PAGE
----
Oral rehearsal

I am about to put together a presentation on oral language so my next few blogs will explore the research that supports this area. There are many aspects to oral language and I have already explored  Konza’s work on oral language as part of the Big 6.

This blog will consider the importance of oral rehearsal, something that Lyn Sharratt (author of Putting faces on the data) paid a lot of attention to in her recent work with Metropolitan schools in Brisbane, Queensland.

It is interesting when you google ‘oral rehearsal’ – there isn’t much about it. Yet, oral rehearsal in writing is a necessary prerequisite for thoughtful writing pieces (Sharratt & Fullan, 2012).

Not only is it necessary for writing, but any speaker should be given opportunity to rehearse before sharing their thoughts in a public forum. This includes teachers in staff meetings and professional development and of course, students before they have to share orally in the classroom.

This makes sense – how many of us ‘rehearse’ what we are going to say prior to a formalised presentation. One of the reasons I sometimes avoid contributing in a public forum, is because I haven’t had the opportunity to rehearse what I would like to say. If I feel like this, how do some of my students feel?scared

Calkins (2001) stated that, ‘In schools, talk is sometimes valued and sometimes avoided….and this is surprising – talk is rarely taught…Yet talk, like reading and writing, is a major motor – I could even say the major motor – of intellectual development’ (p.226).

A search in the United Kingdom of the term, Oral Rehearsal, undertaken by the Department for Children, Schools and Families found ten references:

  • Using writing partners and oral rehearsal, 
  • After oral rehearsal, write explanatory texts independently from a flowchart or other diagrammatic plan, using the conventions modelled in shared writing. 
  • Rehearse sentences orally before writing and cumulatively reread while writing
  • The trainer repeatedly models rehearsal of sentences in speech before committing them to paper…
  • The importance of oral rehearsal and cumulative re-reading
  • Oral rehearsal before writing 
  • Rehearse sentences orally before writing and cumulatively reread while writing 
  • A range of drama and speaking and listening activities that support appropriate oral rehearsal prior to the written outcomes. 
  • Oral rehearsal prior to writing…. In pairs, children rehearse phrases and sentences, using some of the ideas suggested. 
  • Scribe the sentence, modelling its oral rehearsal before you write it. 
  • Oral rehearsal: in particular, those children who have poor literacy skills; for children with poor language skills.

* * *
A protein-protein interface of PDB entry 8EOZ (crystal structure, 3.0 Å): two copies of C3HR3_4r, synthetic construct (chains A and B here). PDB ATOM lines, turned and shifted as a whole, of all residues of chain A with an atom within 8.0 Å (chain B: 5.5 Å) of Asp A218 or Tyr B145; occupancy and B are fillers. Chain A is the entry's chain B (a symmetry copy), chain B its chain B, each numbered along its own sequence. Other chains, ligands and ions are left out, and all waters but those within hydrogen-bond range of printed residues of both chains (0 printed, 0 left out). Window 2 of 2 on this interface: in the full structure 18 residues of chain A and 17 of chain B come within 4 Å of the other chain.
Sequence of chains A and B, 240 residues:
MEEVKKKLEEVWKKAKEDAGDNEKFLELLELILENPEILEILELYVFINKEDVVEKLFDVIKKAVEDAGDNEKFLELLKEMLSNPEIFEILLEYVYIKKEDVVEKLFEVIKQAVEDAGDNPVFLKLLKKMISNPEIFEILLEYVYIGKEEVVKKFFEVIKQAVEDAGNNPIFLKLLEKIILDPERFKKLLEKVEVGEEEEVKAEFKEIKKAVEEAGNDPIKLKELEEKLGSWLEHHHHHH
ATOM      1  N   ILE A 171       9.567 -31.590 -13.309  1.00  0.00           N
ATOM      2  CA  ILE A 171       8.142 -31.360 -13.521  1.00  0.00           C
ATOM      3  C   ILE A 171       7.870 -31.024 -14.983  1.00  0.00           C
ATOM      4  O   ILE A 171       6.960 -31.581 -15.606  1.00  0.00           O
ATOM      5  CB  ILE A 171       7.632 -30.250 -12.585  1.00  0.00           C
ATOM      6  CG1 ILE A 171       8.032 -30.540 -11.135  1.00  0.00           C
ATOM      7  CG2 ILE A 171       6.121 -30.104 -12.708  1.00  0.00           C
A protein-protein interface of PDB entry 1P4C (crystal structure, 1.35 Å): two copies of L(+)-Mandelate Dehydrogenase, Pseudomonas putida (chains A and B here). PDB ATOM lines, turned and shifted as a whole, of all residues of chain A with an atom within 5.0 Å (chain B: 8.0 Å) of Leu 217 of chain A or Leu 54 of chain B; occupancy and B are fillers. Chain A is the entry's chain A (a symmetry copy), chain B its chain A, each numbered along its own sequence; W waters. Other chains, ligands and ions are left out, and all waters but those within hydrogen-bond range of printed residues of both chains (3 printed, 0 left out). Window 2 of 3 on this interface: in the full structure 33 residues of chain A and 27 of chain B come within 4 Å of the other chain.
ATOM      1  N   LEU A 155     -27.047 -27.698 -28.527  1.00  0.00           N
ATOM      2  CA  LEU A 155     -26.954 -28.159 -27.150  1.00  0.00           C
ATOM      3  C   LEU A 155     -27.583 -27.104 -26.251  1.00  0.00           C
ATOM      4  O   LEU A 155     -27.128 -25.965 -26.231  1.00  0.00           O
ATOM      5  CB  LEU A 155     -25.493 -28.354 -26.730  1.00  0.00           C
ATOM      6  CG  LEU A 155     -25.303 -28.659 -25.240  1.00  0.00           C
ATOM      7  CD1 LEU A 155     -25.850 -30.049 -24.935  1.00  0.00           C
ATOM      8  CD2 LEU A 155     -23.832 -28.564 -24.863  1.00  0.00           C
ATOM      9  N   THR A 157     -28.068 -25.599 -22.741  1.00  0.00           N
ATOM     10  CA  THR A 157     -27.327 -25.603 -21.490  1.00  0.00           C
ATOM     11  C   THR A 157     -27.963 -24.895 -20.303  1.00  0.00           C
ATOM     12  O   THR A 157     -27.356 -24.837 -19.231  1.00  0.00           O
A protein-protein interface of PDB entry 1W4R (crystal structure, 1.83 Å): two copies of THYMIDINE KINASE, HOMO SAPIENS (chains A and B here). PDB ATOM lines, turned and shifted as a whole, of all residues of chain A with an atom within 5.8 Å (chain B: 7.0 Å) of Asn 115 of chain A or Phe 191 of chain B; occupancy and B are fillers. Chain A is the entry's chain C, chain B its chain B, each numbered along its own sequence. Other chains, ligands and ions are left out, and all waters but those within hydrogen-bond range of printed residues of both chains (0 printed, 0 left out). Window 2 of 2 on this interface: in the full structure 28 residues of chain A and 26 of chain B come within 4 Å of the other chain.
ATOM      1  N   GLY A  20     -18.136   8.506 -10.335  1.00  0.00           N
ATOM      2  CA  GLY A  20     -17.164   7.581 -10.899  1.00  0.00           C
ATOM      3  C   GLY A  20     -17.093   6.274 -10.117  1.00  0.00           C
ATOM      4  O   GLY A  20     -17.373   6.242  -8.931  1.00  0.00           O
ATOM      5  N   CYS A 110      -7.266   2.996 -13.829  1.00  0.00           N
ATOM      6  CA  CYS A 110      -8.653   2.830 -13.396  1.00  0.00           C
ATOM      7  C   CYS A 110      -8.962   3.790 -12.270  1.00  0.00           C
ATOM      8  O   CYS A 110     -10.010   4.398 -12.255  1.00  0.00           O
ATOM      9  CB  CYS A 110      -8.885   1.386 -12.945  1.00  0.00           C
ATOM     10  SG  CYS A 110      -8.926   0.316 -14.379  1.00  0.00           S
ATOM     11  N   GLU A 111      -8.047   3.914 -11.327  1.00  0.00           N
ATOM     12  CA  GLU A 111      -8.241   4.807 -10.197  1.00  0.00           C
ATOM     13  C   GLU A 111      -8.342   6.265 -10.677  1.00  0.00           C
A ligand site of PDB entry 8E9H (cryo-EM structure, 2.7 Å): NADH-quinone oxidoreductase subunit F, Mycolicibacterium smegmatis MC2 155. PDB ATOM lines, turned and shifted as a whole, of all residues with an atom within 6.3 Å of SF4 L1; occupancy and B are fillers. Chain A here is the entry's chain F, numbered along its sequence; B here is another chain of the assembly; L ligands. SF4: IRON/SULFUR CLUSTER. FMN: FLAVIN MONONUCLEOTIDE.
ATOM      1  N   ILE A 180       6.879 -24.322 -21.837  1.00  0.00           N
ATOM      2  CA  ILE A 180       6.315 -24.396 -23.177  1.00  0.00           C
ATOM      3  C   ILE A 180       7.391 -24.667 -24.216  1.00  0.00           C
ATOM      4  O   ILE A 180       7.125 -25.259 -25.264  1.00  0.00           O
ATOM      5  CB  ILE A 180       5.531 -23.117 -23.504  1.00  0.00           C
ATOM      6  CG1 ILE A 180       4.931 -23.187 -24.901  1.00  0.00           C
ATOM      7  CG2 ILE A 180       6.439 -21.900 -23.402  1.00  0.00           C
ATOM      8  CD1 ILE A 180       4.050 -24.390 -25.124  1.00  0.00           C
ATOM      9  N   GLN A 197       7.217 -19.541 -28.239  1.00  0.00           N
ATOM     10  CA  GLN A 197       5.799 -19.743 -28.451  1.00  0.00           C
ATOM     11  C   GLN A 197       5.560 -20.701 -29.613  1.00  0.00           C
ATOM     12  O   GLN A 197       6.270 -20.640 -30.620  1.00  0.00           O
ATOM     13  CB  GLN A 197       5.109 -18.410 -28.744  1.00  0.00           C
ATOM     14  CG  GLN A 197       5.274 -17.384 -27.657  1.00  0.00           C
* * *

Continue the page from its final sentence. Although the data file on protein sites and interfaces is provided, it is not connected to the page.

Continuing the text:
All of these refer to rehearsing orally prior to writing. I would go further and promote oral rehearsal before speaking informally and formally.

A study by Myhill and Jones noted that a teacher employing oral rehearsal practice in her classroom observed improvement in the use of imaginative written text and in low-attaining writers. She attributed improvement in her student’s writing to the fact that oral rehearsal allowed the children ‘to think about before writing it down’ and that oral rehearsal made it ‘easier to change it [writing] in talk than when it had been written down.

oral rehearsalGive students the opportunity to talk things out prior to speaking publicly or to written responses!


Blank’s Levels of Questioning

Blank’s Levels of Questioning

hungry caterpillarIn my last blog, I looked at Konza’s sixth component of teaching reading: comprehension.  Konza mentioned the importance of questioning as a comprehension strategy. One of the questioning frameworks that I have used quite successfully is Blank’s levels of questions.

It was devised by Marion Blank, an American developmental psychologist who specialised in language and learning. She studied a number of year one students to find levels of comprehension that equated to success in the classroom.

Blank found four different levels of questions. Levels 1 and 2 ask for simple concrete information and levels 3 and 4 ask for more abstract information. Both receptive and expressive language skills are required.

Level 1 – language is applied to what is seen in the everyday world. Information is directly in front of the reader or recently removed. Responses are short or nonverbal (eg pointing).

Hungry caterpillar 2

Level 1 – Show me the sun.

Scanning for a matching object – Find one like this.

Identifying an object by sound – Show me what you heard.

Identifying an object by touch – Show me what you touched.